Cyber Kill Chain & its relevance in Cyber Incident Response Plans

Date: 30 April 2020

Most online cybersecurity training programmes appear to skip over the important topic of Cyber Kill Chain.

Your cyber incident response training isn’t quite complete if it doesn’t teach you all about the Cyber Kill Chain and how to work with it in case of a cyber-crime targetting your organisation.

This beckons the question – What exactly is the Cyber Kill Chain (copyright Lockheed Martin) and why is it relevant to cyber incident response?

A little background and etymology are befitting here. The term ‘Kill Chain’ actually originates from Military parlance where it is used to describe the steps that the enemy uses to attack its target. In the world of cybersecurity, Cyber Kill Chain pretty much refers to the same thing – the steps the attacker adopts to infiltrate your system and exfiltrate data.

Understanding the Cyber Kill Chain will help the organisation to better anticipate and combat threats to the system, recognize advanced and innovative malware and destroy persistent attacks. The idea that a single defence strategy is enough to keep the bad guys out is antediluvian.

Today, it is imperative to not just have a rock-solid cyber-attack response plan in place, but it is also critical to think like the attackers and understand how they operate as a strategy for defending against them. By knowing each and every stage of the attack process, the IT security team has the potential of mitigating an attack at each of those stages.

We cover the Cyber Kill Chain in more detail in our NCSC-Certified Cyber Incident Planning & Response Course. But for now, here’s a quick look at the seven steps of the Cyber Kill Chain as developed by Lockheed Martin:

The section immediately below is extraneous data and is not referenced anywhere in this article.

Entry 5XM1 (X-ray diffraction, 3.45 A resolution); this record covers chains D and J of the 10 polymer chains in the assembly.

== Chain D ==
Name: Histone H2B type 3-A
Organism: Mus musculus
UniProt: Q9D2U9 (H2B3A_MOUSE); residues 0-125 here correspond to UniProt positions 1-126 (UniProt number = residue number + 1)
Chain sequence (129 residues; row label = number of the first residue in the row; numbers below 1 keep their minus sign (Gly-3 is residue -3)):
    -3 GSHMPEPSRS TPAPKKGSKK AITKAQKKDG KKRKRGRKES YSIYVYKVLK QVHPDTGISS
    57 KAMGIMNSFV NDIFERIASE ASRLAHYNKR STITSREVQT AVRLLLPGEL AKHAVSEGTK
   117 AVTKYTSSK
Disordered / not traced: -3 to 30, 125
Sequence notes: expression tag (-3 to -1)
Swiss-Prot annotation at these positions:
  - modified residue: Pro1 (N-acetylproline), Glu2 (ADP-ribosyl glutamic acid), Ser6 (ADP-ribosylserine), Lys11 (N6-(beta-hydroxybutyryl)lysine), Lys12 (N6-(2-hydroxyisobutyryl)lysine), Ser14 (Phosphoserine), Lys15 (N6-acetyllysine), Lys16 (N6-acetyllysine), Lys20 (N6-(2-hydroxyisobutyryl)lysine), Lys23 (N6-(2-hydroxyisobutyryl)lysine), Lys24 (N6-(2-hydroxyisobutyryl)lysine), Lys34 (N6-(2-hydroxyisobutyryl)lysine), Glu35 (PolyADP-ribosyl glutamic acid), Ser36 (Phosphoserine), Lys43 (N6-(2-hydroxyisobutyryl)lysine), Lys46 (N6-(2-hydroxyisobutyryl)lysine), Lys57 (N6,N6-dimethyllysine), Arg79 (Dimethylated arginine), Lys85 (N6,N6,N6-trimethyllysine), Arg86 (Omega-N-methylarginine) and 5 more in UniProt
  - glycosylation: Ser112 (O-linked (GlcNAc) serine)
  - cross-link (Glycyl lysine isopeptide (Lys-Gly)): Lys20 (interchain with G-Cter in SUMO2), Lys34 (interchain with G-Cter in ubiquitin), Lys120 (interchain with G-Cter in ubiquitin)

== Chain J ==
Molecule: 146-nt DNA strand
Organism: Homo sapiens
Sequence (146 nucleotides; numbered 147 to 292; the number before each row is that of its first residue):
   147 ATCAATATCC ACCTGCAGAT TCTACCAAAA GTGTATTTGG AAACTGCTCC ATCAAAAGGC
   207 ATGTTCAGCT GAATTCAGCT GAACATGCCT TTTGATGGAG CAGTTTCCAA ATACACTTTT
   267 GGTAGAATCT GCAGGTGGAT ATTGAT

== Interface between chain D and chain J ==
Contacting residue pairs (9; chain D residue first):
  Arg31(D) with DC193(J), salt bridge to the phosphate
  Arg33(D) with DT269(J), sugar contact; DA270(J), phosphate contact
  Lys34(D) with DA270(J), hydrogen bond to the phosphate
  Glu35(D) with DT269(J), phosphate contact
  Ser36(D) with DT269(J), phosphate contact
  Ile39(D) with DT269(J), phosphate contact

1.  Reconnaissance: In this step, the attacker gathers all the relevant information about the target. As attackers start trying to gather intel, an aware and well-trained workforce will immediately know that they are under the radar and they can alert their security teams to act accordingly. The employees themselves can be told to act more cautiously at every step putting a big dent in the attacker’s plan.  

  2. Weaponization: Here the attacker prepares the attack tool in the form of an infected document, for example, or a malware. In this stage, there is little than an organisation can do to mitigate impact.

  3. Delivery: As the name suggests, this step deals with taking the attack tool to the target. This may be done in the form of a phishing email or via a USB drive that contains the malware. This step can definitely be combatted by an aware and well-trained employee base as they are the ones who hold the power to either enable or disable the delivery of the attack vector.  

  4. Exploitation: In this stage, the attacker actually exploits the vulnerability through which they have attained delivery. Here again, if the target system is updated, has a strong anti-virus protection installed, is carefully monitored and secure, the attack can be combatted to a large extent.

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  5. Installation: Now is when the attacker actually installs the malware on the system. A secure system will thwart malware installation attempts. Further, a team that is well-aware of what constitutes abnormal behaviours in the system will also be able to raise and alarm and prevent the installation step in the Kill Chain. 

  6. Command and Control: The attacker now has an in into the system and will try and gain control of it for remote manipulation. The attacker has to reach out to an external Command and Control system for this step to go through and such abnormal outbound activity can be tracked and blocked.

  7. Actions on Objectives: So, let’s say the attackers have managed to successfully go through with all the first six steps of the Cyber Kill Chain and start executing the actions needed to cause the harm they want to, is it too late to do anything about it now? Not really. A trained and responsive workforce can still swoop in and prevent the attack from spiraling out of control with the right and rapid response strategy steps even at this stage.

 As should be clear by now, a good understanding and a solid grasp on the Cyber Kill Chain can help any organisation and its employees raise an alarm at various stages of the attack process. Knowing the Cyber Kill Chain gives you around 7 great points to actually stop the attack and heavily undo the attacker’s work. It must therefore be part of any cyber incident response planning and training process.

For more information on how to create a rock-solid cyber incident response plan for your organisation, check out our NCSC-Certified Cyber Incident Planning & Response course here.   

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